Orange County Court Clerk Pleads Guilty To Fixing Hundreds Of Cases


Allison Thibault Contributor
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Former Orange County Superior Court clerk, Juan Lopez Jr., 36, pleaded guilty on March 29 to taking between a quarter to a half of a million dollars while head of a bribery scheme forging the results of criminal violations.

From 2010 to March of 2015, Lopez used his access to the court computer system to write fraudulent outcomes for more than 1,000 cases, according to prosecutors. Among these cases were hundreds of traffic-related violations, 160 misdemeanor charges, and 69 driving under the influence cases. He charged $8,000 for such DUI cases, the most expensive to fix.

Lopez received money from nine middlemen to show a favorable result for the person charged, when cases were actually never ruled on. These middlemen would spread the word that tickets in Orange Country could be changed for a price. Lopez would alter files to make it seem like plea deals are struck, decisions were reversed, order fines to other drivers, and appear as if jail sentences had been served. The scheme “caused havoc in the Orange County Superior Court” according to U.S. Attorney Sandra R. Brown.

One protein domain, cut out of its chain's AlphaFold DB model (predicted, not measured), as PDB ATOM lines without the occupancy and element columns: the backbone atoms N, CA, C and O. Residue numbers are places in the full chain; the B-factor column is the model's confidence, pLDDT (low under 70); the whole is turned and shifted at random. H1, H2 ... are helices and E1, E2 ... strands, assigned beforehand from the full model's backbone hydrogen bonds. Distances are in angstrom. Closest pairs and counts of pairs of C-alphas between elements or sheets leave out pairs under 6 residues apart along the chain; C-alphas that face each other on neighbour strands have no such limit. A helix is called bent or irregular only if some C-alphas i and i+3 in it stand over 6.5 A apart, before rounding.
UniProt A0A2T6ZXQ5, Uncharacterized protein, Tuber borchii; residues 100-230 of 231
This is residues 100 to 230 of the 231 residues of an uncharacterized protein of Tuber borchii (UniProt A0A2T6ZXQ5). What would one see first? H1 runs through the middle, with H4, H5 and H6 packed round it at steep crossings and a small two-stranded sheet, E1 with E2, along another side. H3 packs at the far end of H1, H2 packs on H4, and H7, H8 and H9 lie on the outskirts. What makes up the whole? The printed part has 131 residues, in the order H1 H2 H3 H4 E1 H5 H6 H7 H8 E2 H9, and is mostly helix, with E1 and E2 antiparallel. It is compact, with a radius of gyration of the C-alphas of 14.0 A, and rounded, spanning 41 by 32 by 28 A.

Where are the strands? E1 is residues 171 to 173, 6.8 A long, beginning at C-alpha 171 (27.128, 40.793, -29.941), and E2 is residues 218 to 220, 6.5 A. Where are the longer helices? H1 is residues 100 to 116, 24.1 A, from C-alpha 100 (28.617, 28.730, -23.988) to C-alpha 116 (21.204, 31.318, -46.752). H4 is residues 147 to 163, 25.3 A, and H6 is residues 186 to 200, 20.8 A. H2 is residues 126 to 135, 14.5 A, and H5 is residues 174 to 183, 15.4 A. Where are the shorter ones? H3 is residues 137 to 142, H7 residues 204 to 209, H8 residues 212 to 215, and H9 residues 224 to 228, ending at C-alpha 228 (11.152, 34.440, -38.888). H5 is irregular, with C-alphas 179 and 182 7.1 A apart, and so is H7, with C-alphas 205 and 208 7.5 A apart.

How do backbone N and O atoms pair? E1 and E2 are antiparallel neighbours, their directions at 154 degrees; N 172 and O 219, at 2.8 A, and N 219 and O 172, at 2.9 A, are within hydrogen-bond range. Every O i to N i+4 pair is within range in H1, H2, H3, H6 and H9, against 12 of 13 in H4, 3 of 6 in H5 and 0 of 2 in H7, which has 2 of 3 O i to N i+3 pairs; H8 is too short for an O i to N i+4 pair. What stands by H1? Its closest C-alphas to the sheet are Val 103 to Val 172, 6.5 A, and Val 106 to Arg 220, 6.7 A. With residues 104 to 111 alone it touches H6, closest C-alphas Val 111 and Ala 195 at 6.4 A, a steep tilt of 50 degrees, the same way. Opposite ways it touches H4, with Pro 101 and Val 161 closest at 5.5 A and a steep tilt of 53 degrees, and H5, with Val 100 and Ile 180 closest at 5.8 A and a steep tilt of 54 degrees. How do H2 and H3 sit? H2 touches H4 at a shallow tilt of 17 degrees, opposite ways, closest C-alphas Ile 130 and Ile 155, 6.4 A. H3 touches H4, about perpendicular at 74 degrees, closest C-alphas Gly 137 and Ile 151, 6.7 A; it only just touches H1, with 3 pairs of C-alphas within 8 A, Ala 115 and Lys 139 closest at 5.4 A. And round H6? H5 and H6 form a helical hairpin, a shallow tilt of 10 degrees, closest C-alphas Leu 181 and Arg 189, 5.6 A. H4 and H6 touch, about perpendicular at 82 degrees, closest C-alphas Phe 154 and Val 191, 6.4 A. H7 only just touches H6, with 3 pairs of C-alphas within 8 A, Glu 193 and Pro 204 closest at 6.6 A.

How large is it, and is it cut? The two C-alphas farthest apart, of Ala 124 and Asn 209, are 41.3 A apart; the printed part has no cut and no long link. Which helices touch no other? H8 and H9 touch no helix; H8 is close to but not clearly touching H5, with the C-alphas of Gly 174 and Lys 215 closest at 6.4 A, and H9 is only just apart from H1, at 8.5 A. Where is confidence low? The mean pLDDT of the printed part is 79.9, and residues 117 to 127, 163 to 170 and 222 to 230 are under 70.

“The defendant … potentially undermined public safety by essentially serving as judge and jury in scores of cases to enrich himself,” said assistant director in charge of FBI’s Los Angeles Field Office, Deirdre Fike.

According to records, Lopez used his illegally obtained cash to fund trips to Las Vegas and overseas vacations. In 2015, he even opened a Mexican restaurant in Garden Grove.

His bribery scheme ended in 2015 when O.C. Superior Court officials began to suspect case tampering had occurred.  Investigators came in after a courtroom employee noticed a single missing document from a court file, which contained Lopez’s employee ID. Lopez would be facing 20 years in federal prison, but according to defense attorney Brian Gurwitz, prosecutors have agreed to consider only nine years. However, the U.S. district judge, Judge Josephine Station, is not obligated to stick to those terms at the sentencing on Sept. 22.

Lopez is one of 13 co-defendants under indictment. Ten others have pleaded guilty, one more is scheduled to plea in April, and one is scheduled for trial.